Your shot either hits or it doesn’t, and then damage is randomly calculated thereafter. But the key thing is whether the shot connects. Waste your chances with 25% shots, and you’ll soon get overpowered. It’s better to maneuver around, destroy the aliens’ cover, and then shoot with an 85% chance. And when it misses, you can exclaim stupid things like “My 85% shot missed! What’s the chances of that!” (Spoiler: 15%).
The turn-based game is a mixture of moving carefully to cover, and managing your odds. Different soldiers may have different odds of hitting the same alien, so you choose who to take which shot on which alien in which order to maximise your chances of success. Effectively, you’re navigating a probability tree, and the skill is in finding the optimal path. Of course, it’s all still random, so even your best strategy can go horribly awry: when your 95% shot misses, and your backup 85% shot misses, you feel slightly aggrieved (exercise for the reader: what’s the chances of that, eh?)
Rapid Fire Chances
There’s also some interesting game mechanics that require a bit of consideration. One good example of this is the Assault class’s “Rapid Fire” ability. This allows you to take two shots instead of one, but at a 15% reduced chance to hit. Obviously, as the player, you want to know: when it is advisable to fire a single shot, versus firing two reduced aim shots? That depends on a couple of other factors: are you worried about using too much ammo at this stage, and will one shot be enough to kill the alien?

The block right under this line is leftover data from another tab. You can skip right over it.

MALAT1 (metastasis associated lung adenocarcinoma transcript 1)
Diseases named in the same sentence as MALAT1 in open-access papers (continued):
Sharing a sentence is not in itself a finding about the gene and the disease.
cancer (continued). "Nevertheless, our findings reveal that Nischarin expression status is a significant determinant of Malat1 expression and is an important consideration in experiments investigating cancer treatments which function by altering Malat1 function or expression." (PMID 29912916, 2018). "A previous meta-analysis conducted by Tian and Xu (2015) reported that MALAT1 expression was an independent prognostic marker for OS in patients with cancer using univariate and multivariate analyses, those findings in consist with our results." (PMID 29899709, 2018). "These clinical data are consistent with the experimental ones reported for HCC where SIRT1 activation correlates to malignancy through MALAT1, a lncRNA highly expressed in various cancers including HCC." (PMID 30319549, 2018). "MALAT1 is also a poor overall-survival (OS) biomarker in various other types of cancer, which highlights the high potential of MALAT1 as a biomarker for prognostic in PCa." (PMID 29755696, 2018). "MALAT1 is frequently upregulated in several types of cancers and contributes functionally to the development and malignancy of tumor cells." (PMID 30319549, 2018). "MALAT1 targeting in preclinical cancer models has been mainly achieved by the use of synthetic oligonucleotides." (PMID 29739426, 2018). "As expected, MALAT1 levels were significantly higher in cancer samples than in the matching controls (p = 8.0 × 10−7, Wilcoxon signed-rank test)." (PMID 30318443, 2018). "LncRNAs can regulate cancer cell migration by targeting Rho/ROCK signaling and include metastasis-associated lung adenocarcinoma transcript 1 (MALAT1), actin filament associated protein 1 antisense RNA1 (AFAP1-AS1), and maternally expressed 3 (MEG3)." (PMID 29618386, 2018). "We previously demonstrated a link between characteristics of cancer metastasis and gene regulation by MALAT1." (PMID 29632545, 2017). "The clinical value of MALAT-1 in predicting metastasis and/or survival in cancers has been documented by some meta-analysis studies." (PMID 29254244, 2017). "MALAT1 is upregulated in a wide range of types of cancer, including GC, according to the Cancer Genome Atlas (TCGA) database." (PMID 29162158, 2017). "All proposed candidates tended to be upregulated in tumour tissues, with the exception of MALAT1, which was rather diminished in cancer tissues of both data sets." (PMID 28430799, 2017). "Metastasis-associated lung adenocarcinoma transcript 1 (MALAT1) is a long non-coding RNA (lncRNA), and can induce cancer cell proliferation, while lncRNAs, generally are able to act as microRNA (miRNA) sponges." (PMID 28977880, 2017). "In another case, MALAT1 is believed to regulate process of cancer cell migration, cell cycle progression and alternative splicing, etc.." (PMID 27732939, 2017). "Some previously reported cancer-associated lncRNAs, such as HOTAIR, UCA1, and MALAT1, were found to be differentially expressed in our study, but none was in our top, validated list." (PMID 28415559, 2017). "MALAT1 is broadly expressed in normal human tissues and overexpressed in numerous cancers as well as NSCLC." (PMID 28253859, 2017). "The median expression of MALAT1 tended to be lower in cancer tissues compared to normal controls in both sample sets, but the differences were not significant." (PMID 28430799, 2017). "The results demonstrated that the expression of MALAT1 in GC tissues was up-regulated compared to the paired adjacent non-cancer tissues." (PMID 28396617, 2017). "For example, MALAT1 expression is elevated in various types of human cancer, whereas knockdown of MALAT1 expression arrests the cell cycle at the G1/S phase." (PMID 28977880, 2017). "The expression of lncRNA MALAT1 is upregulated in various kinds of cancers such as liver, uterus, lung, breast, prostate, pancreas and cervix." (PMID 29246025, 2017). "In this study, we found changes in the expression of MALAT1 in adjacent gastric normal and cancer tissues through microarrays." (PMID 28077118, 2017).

Let’s take the simplest case. The alien is infuriatingly still alive, despite having just 1 health, meaning any shot that hits will kill it. You’ve got full ammo, and your Assault has moved to a good location. You have some probability, , to hit the alien with a single shot. Should you fire one shot, or use rapid fire? One shot has the chance to hit. What’s the probability of one of the two rapid fire shots hitting? There’s two ways to think about this, which we can look at with a probability tree:
- One is to add up the probability of the different branches: we’re interested in the branch where the first shot hits (and since this will kill the alien, no further shots will occur) and also the branch where the first shot misses and the second shot hits. They are highlighted in red on the tree above, and mathematically, we can calculate the probability of hitting to be , which we can multiply out to .